Rattlesnake Movie Review
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Austin Film Festival – If horror cinema has taught us anything over the years, it’s you do not make deals with the devil. He’s not exactly trustworthy. But Katrina (Carmen Ejogo) doesn’t have much of a choice when her daughter Clara’s (Apollonia Pratt) life hangs in the balance during a road trip across the West Texas desert. Her little girl is bitten by a venomous rattlesnake while playing and waiting for her to change a blown tire. With no cellular service and a disabled vehicle, the mother and daughter are seemingly helpless in the desolate landscape until a mysterious woman appears to offer Katrina help in exchange for “payment.” Katrina entrusts the woman to care for Clara while she addresses the vehicle, but when she returns, Clara is unconscious but stable, and without a bite mark. The woman is gone.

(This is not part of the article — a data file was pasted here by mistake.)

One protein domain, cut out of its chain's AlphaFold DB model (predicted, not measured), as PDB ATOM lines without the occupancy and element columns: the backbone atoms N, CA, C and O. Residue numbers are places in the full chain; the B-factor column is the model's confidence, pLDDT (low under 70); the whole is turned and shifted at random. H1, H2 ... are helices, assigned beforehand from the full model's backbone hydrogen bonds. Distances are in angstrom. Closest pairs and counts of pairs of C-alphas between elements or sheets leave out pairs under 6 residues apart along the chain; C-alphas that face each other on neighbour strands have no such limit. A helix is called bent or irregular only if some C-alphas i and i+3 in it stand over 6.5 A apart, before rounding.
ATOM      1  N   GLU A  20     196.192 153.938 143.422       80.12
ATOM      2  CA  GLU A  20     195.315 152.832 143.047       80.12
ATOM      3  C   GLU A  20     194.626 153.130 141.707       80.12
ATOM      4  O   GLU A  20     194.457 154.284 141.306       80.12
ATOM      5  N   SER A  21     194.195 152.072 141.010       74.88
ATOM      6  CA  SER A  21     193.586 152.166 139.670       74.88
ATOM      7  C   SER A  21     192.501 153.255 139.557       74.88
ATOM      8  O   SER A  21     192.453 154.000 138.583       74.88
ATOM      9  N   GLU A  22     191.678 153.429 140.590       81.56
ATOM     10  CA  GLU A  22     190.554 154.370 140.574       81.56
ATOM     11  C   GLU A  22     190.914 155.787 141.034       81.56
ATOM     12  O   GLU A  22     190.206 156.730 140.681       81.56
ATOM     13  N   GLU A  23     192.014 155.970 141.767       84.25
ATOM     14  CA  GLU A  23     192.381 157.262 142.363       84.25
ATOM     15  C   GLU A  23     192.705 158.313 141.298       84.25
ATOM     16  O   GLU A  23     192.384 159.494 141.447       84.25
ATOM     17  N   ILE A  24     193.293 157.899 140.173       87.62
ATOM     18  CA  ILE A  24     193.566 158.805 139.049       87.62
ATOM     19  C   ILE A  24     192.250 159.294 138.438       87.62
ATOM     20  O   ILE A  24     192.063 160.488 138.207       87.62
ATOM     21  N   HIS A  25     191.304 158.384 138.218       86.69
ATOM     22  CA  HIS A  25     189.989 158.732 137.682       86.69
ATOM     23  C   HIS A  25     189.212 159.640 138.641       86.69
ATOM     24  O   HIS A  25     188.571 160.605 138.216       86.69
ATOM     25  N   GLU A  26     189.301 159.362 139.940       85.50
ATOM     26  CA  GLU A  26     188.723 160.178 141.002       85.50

Katrina transfers her daughter to the nearby hospital in Tulia, Texas, but the doctors are baffled. There’s no evidence Clara had been attacked. Naturally, they begin to wonder if something is wrong with Katrina. Perhaps. She receives a visitor who informs her that payment is now due. She must take someone else’s life by sunset. It doesn’t matter who, why, or how. Just kill.
If anything, Netflix’s latest original film Rattlesnake is the most straight-forward horror-thriller title released this season. It begs the question, “would you take a life to save the life of a loved one?” Katrina wrestles with morality for a large portion of the film, which is just me telling you not much happens in this movie unless you’re into watching the protagonist stare blankly into the dusty abyss – it is a beautiful dusty abyss. There’s a mystery to the ghosts that appear to remind Katrina of her debt, a connection between their deaths that Rattlesnake teases but never fully explores. Frankly, it’s a tensionless waste of 85 minutes.